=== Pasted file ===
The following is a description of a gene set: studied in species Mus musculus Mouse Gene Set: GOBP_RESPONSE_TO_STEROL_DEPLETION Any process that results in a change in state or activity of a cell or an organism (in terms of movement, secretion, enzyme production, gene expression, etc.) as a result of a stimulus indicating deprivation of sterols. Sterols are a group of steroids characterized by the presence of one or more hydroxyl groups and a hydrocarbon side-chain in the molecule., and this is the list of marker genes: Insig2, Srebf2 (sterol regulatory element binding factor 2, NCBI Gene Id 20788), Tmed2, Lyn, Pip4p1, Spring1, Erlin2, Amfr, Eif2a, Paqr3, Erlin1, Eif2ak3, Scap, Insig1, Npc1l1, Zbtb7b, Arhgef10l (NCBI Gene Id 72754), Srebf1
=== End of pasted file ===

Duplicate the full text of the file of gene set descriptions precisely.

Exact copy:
The following is a description of a gene set: studied in species Mus musculus Mouse Gene Set: GOBP_RESPONSE_TO_STEROL_DEPLETION Any process that results in a change in state or activity of a cell or an organism (in terms of movement, secretion, enzyme production, gene expression, etc.) as a result of a stimulus indicating deprivation of sterols. Sterols are a group of steroids characterized by the presence of one or more hydroxyl groups and a hydrocarbon side-chain in the molecule., and this is the list of marker genes: Insig2, Srebf2 (sterol regulatory element binding factor 2, NCBI Gene Id 20788), Tmed2, Lyn, Pip4p1, Spring1, Erlin2, Amfr, Eif2a, Paqr3, Erlin1, Eif2ak3, Scap, Insig1, Npc1l1, Zbtb7b, Arhgef10l (NCBI Gene Id 72754), Srebf1